The good news is that vibriosis is easily preventable. Here are a few pearls of wisdom to reduce your risk.
- Harvest your shellfish in the cool morning hours.
- Immediately pack them in ice.
- Wash your hands with soap and clean water before and after handling raw shellfish.
- Cook them well before eating.
Discard any shellfish with open shells. Boil those with closed shells until the shells open and then continue boiling for another 5 minutes. Or steam shellfish until shells open and continue for 9 more minutes. Discard any shellfish that didn’t open during cooking.
For shucked oysters either:
- Boil for at least 3 minutes,
- Fry in oil for at least 3 minutes at 375 degrees Fahrenheit or
- Bake at 450 degrees Fahrenheit for 10 minutes.
You may be more likely to get sick if you have a compromised immune system, liver disease, HIV, thalassemia, take medicine to increase stomach acid levels or have had recent stomach surgery. To find out more about Vibrio, visit: http://www.cdc.gov/vibrio/faq.html
In addition to Vibrio, there are natural biotoxins, including paralytic shellfish poisoning, that can also contaminate shellfish. If eaten, these biotoxins can cause people to get sick or even die. Unlike vibrio, biotoxins cannot be cooked or frozen out of the shellfish. The Washington State Department of Health has a website with a clickable map that’s updated daily showing where biotoxins are occurring and which beaches are closed due to pollution. Be sure you know before you go. https://fortress.wa.gov/doh/eh/maps/biotoxin/biotoxin.html
May is a great month to start biking. I pulled my two wheeler out of the garage last weekend and hit the road. It had been months since I took it out for a spin. I had seen a lot of colorful characters passing my house like tropical birds all in a line, flying down the street. It looks like so much fun!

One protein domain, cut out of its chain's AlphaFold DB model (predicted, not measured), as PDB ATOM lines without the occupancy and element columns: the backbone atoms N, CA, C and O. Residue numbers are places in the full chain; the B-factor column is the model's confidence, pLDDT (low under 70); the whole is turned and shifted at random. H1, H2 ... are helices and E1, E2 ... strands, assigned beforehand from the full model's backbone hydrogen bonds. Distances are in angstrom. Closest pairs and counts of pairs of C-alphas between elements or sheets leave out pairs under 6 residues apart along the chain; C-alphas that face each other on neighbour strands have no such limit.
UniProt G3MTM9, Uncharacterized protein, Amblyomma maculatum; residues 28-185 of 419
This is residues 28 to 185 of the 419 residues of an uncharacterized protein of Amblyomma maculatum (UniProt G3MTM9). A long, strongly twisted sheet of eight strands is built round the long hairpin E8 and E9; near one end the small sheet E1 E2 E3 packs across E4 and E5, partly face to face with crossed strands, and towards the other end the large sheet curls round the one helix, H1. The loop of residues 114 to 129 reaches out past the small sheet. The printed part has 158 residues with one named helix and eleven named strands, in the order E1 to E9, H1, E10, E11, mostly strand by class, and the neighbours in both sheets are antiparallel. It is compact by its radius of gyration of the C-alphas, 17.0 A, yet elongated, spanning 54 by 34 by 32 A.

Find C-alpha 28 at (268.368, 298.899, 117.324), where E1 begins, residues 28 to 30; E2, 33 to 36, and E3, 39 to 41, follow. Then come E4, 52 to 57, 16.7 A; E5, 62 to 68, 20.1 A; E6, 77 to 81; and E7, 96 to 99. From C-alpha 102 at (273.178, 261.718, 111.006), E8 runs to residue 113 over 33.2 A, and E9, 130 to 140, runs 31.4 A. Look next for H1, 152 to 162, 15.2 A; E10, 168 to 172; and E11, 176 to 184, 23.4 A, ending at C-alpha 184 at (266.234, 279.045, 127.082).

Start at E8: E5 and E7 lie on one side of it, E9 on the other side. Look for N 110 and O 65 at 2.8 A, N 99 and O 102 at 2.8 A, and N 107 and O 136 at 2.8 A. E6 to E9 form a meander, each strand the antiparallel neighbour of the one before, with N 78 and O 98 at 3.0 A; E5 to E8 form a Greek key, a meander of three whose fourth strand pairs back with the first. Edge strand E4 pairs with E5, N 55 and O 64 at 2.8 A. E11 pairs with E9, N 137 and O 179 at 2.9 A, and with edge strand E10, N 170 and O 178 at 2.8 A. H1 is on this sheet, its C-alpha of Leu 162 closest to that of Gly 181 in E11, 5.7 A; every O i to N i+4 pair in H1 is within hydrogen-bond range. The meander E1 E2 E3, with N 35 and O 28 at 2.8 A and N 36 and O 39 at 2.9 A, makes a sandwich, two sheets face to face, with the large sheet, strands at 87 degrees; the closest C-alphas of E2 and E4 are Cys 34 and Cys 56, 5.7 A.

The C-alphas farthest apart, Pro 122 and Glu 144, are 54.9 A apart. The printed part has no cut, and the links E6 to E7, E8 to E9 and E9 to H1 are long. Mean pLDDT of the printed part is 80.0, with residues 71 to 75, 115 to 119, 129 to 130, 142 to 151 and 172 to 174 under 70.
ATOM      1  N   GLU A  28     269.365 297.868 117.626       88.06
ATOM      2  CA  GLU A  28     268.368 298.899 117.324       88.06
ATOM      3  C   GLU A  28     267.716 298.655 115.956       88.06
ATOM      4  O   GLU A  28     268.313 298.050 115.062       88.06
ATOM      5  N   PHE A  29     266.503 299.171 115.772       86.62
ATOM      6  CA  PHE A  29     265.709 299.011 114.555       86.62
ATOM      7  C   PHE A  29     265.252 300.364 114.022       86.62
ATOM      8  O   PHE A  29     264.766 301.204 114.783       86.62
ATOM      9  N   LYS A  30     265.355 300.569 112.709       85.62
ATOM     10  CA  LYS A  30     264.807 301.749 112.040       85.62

Determined to get started, I rode my bike early Saturday morning hoping to beat the traffic and the rain that was in the forecast. I managed to do both. The road by my house has a wide paved shoulder and I wear bright yellow and eye-sore green when I ride so even on a cloudy day, I show up at a considerable distance. It was a quiet ride. My leg muscles got used to the motion and my seat got used to the seat. After the first few minutes I relaxed into a gentle rhythm. There are a few hills between my house and my destination, the Greenbank Farm, but shifting down I took them in stride.
It started to drizzle as I rode but it didn’t bother me at all. When I arrived at the Farm I found a bench under cover and took a break with my water bottle and a snack bar. (Biking to loose weight works better if you don’t arrive at the pie shop during open hours.) Riding home there were a few more cars on the road but they were all courteous and gave me a wide berth. I was a little stiff when I dismounted at home, but felt good about my bicycle venture. I was so happy about my accomplishment I set out by bike again the next day and visited a friend. She’s a real cyclist and always encourages me to bike more. She made sure my wheels were in alignment and brakes were good. She pumped my tires up a bit before I set off for home again.
There is a new Transportation Planner at Island County. Brian Wood is obsessed with biking so he’s an excellent choice for the job. He co-founded the Whidbey Island Bike Club and won the Most Miles in May Award a few years ago when he commuted from Oak Harbor to Coupeville by bike every day in May. If you have questions about biking on Whidbey, for fun or as a commute, talk to Brian. If you want to bike with a group visit the bike club website to find out when and where to meet. https://whidbeybicycleclub.org/
Last weekend thousands of people across the country and on 6 continents around the globe joined in a campaign to break free from fossil fuels. Locally, protesters populated the train tracks connected to oil refineries near Anacortes. Roughly 1,000 people walked the six miles of road alongside the refineries carrying signs and singing songs. Some kayaked and some biked the distance. Some pitched tents and slept in sleeping bags on the tracks until they were awakened at 5am and asked to leave. The protests were peaceful and they accomplished their goal. They got media attention. They made their point. It is time to move away from fossil fuels.
Burning fossil fuels changes our climate. Here in the Northwest we’ve had the wettest winter on record and an unseasonably warm spring. Now deadly wildfires are raging across Western Canada. Whole towns are being evacuated. And it’s only mid-May. There have been summits and proclamations by world leaders. Inventors are making electric cars. Builders are building super-efficient homes. We have the technology to make a change, but do we have the individual will?